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A Contemporary Introduction to Free Will

03/01/2014

Chapter 1 (Introduction) introduces the main issues of contention regarding free will. Defining types of freedom (from surface to ultimate), how freedom relates to responsibility, how determinism and necessity threaten (or don’t) free will, choices/could-have-done-otherwiseness and their relation to free will, and lastly how modern science changes our conception of free will.

Chapter 2 (Compatibilism) describes the views of compatibilists (Dennett, Hume, Mill). Compatibilists say that determinism and free will are compatible. They argue this by saying that what we normally mean by freedom, or the freedom worth having, is made up of 1) the power or ability to make some decision, and 2) an absence of constraints like physical restraints, coercion, or compulsion. The ability to do otherwise is accounted for not by indeterminism, but by the ability to do otherwise if one wanted to. I can eat or not eat a pie, if I want to, therefore I am free to eat it and do otherwise, and free from constraints. Therefore I have freedom of will regarding eating my pie.

Some think of freedom as the ultimate power to do choose, free from even desires, moods, character, etc. Compatibilists say that such freedom is incoherent, because it would entail that to be free, one may act totally contrary to her desires, beliefs, and everything that would appear to determine a choice. This is the opposite of true freedom.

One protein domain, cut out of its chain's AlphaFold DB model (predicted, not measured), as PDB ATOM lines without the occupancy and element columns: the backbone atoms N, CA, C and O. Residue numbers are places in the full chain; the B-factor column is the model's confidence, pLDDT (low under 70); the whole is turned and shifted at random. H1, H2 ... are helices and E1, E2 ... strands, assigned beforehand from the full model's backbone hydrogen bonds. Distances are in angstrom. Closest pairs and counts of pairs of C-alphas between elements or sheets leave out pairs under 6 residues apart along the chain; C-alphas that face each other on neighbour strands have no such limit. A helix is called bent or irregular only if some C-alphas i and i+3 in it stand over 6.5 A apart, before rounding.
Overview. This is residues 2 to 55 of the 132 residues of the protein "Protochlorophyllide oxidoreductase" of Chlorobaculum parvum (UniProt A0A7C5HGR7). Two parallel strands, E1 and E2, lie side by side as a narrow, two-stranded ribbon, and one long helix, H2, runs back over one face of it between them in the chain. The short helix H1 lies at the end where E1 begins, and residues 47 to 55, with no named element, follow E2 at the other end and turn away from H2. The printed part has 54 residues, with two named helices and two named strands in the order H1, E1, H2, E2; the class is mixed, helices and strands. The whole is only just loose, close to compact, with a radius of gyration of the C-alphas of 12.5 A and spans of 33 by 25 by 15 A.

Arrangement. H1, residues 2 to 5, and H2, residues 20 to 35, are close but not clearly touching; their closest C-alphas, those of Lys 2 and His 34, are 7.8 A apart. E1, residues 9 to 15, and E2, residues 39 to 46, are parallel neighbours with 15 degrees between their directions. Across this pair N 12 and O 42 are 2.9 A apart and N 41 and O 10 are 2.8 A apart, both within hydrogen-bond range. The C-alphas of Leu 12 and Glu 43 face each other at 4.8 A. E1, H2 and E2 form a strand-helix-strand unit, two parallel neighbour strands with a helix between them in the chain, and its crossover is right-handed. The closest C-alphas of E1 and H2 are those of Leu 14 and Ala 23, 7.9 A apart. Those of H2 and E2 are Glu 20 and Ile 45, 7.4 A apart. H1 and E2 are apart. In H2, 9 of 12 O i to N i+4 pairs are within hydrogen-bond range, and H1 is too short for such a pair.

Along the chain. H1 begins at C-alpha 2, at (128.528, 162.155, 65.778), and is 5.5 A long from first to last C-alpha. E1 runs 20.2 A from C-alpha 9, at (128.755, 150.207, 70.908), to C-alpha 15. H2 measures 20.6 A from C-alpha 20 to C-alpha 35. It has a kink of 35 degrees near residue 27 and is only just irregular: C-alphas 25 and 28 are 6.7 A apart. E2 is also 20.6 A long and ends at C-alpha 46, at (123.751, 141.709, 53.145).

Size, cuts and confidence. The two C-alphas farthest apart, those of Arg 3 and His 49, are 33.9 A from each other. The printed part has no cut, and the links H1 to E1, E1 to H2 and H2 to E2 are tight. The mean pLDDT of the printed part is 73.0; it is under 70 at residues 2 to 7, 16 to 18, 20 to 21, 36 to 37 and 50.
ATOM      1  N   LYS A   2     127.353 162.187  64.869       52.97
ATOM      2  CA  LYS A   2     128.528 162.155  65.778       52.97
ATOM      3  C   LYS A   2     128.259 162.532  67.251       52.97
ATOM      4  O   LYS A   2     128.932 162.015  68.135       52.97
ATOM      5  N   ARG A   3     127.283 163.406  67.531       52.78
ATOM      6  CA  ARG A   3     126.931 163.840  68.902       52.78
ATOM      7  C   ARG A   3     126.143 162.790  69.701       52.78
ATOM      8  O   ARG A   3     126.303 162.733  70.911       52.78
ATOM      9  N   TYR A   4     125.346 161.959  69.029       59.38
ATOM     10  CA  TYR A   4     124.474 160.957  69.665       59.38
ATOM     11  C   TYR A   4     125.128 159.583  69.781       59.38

Lastly, the chapter answers common misunderstanding that lead to objections to free will. People mistakenly think that such a view entails constraint, control, fatalism, or mechanism. It doesn’t. Kane agrees that such objections result from misunderstandings, and goes on to say that a correct objection would have to show that determinism in itself is a challenge to the possibility of free will, not because it entails the other objections.

Chapter 3 (Incompatibilism) outlines the major argument against compatibilism, the consequence argument. Shortened:

1) There is nothing we can now do to change the past and the laws of nature. 2) Our present actions are the necessary consequence of the past and the laws of nature
3) There is nothing we can now do to change the laws of nature and nothing we can now do to change the fact that our present actions are the necessary consequences of the past and the laws of nature.
4) There is nothing we can do to change the fact that our present actions occur (i.e. we cannot ever do otherwise).
5) If we cannot ever do otherwise, then there is no free will.
6) Therefore there is no free will.

The real work goes into defining the bolded “can” above. If we take that can to mean how compatibilists take it, then there’s no problem. They define can as “would have done otherwise if we had wanted to). So we could change our present actions, if we had the desire to do so, refuting premise four.